EU Road-Safety Info Exchange Given the Boot

     (CN) – Police cooperation fouled up a plan by EU lawmakers to streamline how authorities share driver information across member state lines, the European Court of Justice ruled Tuesday.
     The law as proposed by the European Commission in 2008 would have made it easier for authorities in member states to share information about traffic scofflaws in the name of road safety.
     Before the bill passed in 2011, however, its purpose had shifted to one of law-enforcement cooperation. It set up a procedure by which police across the EU could share and link drivers via their vehicle registrations to eight different traffic offenses including speeding, running red lights and drunken driving.
     The commission sued to overturn the law it had first proposed, claiming lawmakers had muddied the original goal of highway safety by passing it in the name of police cooperation. Lawmakers and individual member states intervened, arguing that the bill’s true objective had always been penal in nature and that safety was just an indirect benefit.
     The EU’s highest court found Tuesday that while the law would have improved the ability to collect fines for traffic infractions committed by drivers living in other member states, both the aim and content of the bill underscored highway safety first.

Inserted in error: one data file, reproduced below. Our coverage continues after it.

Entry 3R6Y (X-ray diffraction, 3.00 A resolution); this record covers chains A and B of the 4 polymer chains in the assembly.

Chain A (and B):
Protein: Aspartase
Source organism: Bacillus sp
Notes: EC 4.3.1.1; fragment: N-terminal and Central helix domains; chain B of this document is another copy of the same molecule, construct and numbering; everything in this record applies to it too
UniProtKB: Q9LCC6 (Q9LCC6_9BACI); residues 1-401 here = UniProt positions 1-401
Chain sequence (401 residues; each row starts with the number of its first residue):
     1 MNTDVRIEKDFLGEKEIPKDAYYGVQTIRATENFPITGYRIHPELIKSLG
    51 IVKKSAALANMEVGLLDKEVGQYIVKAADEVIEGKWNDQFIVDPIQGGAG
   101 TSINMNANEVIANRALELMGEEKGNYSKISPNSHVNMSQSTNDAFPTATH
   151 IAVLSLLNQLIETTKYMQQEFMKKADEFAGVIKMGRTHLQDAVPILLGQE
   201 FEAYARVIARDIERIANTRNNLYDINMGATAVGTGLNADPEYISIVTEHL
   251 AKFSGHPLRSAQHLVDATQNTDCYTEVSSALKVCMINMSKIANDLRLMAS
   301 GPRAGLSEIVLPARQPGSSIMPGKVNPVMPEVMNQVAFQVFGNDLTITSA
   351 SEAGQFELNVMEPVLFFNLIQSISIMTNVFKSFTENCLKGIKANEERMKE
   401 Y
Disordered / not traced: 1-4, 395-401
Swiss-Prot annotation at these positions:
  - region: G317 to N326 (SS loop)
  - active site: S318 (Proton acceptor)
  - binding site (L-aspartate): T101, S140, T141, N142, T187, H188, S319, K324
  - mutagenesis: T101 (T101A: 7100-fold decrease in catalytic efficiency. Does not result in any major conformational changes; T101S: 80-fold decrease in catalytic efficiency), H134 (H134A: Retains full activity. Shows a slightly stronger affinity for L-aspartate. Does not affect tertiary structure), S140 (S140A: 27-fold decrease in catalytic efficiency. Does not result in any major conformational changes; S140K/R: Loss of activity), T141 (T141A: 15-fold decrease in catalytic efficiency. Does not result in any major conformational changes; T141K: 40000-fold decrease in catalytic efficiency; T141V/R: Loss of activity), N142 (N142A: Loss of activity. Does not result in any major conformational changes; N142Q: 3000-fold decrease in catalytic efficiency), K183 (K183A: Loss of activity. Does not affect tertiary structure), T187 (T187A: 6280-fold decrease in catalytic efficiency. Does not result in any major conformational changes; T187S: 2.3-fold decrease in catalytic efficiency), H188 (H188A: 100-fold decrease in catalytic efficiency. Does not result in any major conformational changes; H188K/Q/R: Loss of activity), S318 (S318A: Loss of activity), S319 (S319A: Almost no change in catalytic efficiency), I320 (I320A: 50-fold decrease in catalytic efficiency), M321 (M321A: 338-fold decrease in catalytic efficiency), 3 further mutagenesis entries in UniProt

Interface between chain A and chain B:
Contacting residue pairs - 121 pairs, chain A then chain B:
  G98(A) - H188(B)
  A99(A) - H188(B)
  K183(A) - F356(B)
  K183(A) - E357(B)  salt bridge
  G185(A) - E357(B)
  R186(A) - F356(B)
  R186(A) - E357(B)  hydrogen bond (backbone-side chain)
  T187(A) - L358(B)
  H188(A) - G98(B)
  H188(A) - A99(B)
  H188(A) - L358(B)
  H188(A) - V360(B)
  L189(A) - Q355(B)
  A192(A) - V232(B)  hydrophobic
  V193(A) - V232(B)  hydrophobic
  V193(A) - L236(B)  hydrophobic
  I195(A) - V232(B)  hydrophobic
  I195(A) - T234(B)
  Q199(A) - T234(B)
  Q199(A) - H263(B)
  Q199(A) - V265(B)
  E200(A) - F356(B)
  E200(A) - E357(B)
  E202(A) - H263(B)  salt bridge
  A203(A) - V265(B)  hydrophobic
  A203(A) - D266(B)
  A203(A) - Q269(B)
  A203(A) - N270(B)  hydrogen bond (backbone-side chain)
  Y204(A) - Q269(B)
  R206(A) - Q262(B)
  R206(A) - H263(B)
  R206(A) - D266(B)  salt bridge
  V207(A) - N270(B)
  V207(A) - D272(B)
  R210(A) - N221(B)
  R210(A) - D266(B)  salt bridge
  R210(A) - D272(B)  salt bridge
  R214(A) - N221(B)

With the Lisbon Treaty, the scope of what constitutes police cooperation has increased in recent years but its purpose has been to fight more serious crimes than driving without a helmet or seat belt, the Luxembourg-based court added.
     “While it is true that the scope of police cooperation is greater than under the former Treaty on European Union, the fact remains that that cooperation continues to concern the competent authorities of the member states, including the police, customs and other specialized law enforcement services of the member states ‘in relation to the prevention, detection and investigation of criminal offences,'” the decision states.
     “Second, the EU constitution requires that the European Union ‘shall ensure the absence of internal border controls for persons and shall frame a common policy on asylum, immigration and external border control’ and that it ‘shall endeavor to ensure a high level of security through measures to prevent and combat crime, racism and xenophobia, and through measures for coordination and cooperation between police and judicial authorities and other competent authorities, as well as through the mutual recognition of judgments in criminal matters and, if necessary, through the approximation of criminal laws,'” the court continued.
     The law took effect this past November EU-wide and it can remain in effect for a year, at the commission’s request, while lawmakers draft a properly motivated version “given the importance of the improvement of road safety,” the court said.

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